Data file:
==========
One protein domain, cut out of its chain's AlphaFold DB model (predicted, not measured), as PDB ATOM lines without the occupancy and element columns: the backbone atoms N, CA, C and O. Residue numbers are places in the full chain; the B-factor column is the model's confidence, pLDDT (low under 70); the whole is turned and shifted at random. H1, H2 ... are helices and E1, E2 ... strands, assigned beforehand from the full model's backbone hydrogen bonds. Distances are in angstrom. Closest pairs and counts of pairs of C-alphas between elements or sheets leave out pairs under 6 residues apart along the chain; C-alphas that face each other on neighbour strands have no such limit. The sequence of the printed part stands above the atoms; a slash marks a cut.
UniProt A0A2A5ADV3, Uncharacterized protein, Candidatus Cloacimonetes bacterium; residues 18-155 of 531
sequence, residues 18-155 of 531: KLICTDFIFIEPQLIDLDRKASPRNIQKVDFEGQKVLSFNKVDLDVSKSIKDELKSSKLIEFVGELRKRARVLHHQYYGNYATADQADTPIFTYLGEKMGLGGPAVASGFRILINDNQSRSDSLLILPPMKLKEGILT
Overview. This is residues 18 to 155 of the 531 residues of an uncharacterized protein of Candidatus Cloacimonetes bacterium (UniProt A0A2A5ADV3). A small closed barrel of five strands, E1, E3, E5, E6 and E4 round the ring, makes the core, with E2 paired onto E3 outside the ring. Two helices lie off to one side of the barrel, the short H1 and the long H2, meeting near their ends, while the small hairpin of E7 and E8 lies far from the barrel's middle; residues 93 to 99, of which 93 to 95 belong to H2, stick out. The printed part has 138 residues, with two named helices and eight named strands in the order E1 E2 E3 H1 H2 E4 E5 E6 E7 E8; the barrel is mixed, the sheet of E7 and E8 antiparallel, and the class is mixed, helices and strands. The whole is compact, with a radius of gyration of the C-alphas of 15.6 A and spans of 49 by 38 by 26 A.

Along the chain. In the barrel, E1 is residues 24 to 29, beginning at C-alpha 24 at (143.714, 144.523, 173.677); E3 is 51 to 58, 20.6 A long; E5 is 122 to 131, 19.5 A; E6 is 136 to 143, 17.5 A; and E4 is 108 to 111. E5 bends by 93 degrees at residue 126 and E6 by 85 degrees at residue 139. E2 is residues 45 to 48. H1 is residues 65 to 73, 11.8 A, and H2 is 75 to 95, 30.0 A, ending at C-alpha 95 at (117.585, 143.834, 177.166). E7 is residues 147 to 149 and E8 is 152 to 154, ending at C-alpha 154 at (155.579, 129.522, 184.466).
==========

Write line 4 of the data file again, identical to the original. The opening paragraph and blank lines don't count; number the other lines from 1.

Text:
Along the chain. In the barrel, E1 is residues 24 to 29, beginning at C-alpha 24 at (143.714, 144.523, 173.677); E3 is 51 to 58, 20.6 A long; E5 is 122 to 131, 19.5 A; E6 is 136 to 143, 17.5 A; and E4 is 108 to 111. E5 bends by 93 degrees at residue 126 and E6 by 85 degrees at residue 139. E2 is residues 45 to 48. H1 is residues 65 to 73, 11.8 A, and H2 is 75 to 95, 30.0 A, ending at C-alpha 95 at (117.585, 143.834, 177.166). E7 is residues 147 to 149 and E8 is 152 to 154, ending at C-alpha 154 at (155.579, 129.522, 184.466).